TWO UP RIDERS

Visit Zion National Park, UT

Zion National Park

Of the 25 or so national parks we have visited over the years, Zion National Park is in the top 5, and for good reason. Zion is situated in some of the most spectacular scenery and geology almost anywhere on the planet. Giant gorges cut by the Virgin River through 2,000 of feet of fossilized sand dunes makes for a most awe inspiring setting. Even as a geologist, I am awestruck by the massive rock cliffs and cross cut sandstone beds that go from the river’s edge all the way to the clear blue sky. In my mind, Zion Canyon is very reminiscent of another famous canyon, the Yosemite Valley (another top 5 park). Yosemite Valley was created by massive ancient glaciers carving through solid granite, but you have to imagine what that may have looked like since there are no glaciers to speak of anywhere near the Yosemite Valley. Zion Canyon was shaped by the same river you see before you today, as you stroll the many hiking trails, cutting through the softer Navajo Sandstone over millions of years (if you believe that nonsense 🙂

When you combine the geologic setting with the unique climate of Zion, you have the makings of an amazing national park. To top it off, you are between 1 and 3 hours of several other amazing parks including Bryce Canyon, Arches, Canyonlands, Capitol Reef, and of course the Grand Canyon. This area of America is what I like to call the geologist’s Disneyland! Read on to see what to do in this stunning park.

Zion National Park Shuttle Buses

In 1997, due to overwhelming popularity of Zion Canyon, the NPS closed the road through the canyon to most private vehicle traffic. Unless you’re staying at Zion Lodge within the canyon, you won’t be allowed to drive the canyon. There are rumors of this happening soon too at Yosemite National Park, and if you’ve been there in July and August, you know why.

The Zion Canyon Shuttle is very convenient with a bus every 15 minutes or less. The round trip from the visitor’s center is just under an hour and a half. There are 8 stops in the canyon with hiking and dining options throughout. If you want to go more at your own pace, you can walk or bicycle the entire canyon on your own, or pick up the shuttle if you’ve had enough.

Hiking in Zion National Park

As in all of our national parks, there is a ton of great hiking in Zion National Park. Whether you like low and slow or steep, goosebump-inspiring climbs, Zion has it all. There are no less than 18 hiking trails in the canyon with a nearly equal number of easy, moderate, and difficult hikes.

A hike that we took was the low and slow through the main canyon, We took the shuttle bus all the way to the end of the line, Temple of Sinawava. From there you have basically 2 choices, head up the Narrows and into the Subway, a well photographed slot canyon where hiking within the Virgin River is required. It was closed when we were there, owing to recent storms in the vicinity. Storms and slot canyons don’t go together. Even if you’re hiking in clear blue skies, a storm farther away can send a flash flood of water and debris that can be on you in an instant. Seven seasoned hikers were killed in this canyon in September 2015 due to such an event. In the desert, hiking has many dangers, but if you’re well prepared and informed, it can be awesome!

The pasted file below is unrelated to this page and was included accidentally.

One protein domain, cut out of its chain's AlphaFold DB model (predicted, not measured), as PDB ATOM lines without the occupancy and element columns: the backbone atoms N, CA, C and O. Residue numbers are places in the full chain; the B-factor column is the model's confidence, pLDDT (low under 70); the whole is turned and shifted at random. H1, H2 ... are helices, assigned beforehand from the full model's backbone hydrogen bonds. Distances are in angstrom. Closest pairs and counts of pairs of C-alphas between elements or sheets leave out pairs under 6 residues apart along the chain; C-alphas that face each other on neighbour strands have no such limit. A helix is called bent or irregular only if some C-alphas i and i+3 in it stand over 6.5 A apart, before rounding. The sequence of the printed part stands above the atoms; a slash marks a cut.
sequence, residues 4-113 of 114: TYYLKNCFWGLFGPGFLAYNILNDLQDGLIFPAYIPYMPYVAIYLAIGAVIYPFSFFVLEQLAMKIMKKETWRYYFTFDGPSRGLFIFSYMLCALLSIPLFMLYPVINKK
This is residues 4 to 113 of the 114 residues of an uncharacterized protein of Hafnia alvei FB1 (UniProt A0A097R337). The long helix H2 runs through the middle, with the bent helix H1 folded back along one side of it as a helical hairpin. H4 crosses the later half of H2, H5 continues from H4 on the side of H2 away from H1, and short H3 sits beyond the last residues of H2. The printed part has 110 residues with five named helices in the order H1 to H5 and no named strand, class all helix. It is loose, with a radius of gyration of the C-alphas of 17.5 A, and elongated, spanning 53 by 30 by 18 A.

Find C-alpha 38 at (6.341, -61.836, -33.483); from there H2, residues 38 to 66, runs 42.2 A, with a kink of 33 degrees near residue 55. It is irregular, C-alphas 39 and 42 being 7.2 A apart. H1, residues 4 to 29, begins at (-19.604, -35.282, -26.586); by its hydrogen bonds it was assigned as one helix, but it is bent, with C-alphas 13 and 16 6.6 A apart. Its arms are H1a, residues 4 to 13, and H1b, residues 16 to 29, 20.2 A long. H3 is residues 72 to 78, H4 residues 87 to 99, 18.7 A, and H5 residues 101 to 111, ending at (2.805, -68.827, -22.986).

The Easy Way

We took the easy stroll along the road and river. There’s no formal route along the river, so we ended up walking partly along the road and partly along some “social trails,” so called by a park ranger, along the river. It’s such a beautiful walk with birds, small mammals, the rushing river, hundreds of cottonwood trees, and towering sandstone cliffs to frame every photo. We also made several side trips to the Weeping Wall, the Grotto, the Emerald Pools, and the Court of the Patriarchs. All had stunning scenery and wonderful features.

The Hard Way

Angel’s Landing is probably the best known strenuous hike that literally takes you up the steep canyon walls to ever increasing views of Zion Canyon. When down in the canyon, you can see some of the hikers on this trail if you know where to look. Seeing them climb the staircases cut into the rock gives you an appreciation for the difficulty of the climb.

Biking in Zion National Park

Whether your idea of a nice bike ride is a slow ride along a fairly level path or a steep heart pounding climb, Zion National Park has both of those and some in between. The main road into Zion Canyon, while closed to most private vehicles, does allow bicycling throughout the length of the canyon. You can schlep your bike all the way from home, or find bike rentals in the town of Springdale. If you’re looking for a more challenging ride, the Zion-Mt. Carmel Highway will take you up and out of Zion Canyon. The multiple switchbacks are a fun ride on a motorcycle and probably even more so on a bike. Alas, if you want to head all the way out to Mt. Carmel to the east of the park, you’ll need someone to give you a ride through the tunnel as bikes are not permitted. But east of the tunnel, more scenic beauty awaits the intrepid cyclist.

Climbing in Zion National Park

If strenuous hiking isn’t enough for you, there are more than a dozen climbing areas to choose from. By Big Bend and Weeping Rock, if you look closely, you can see rock climbers ascending the near vertical face of the canyon. Now those guys and girls have nerves of steel!

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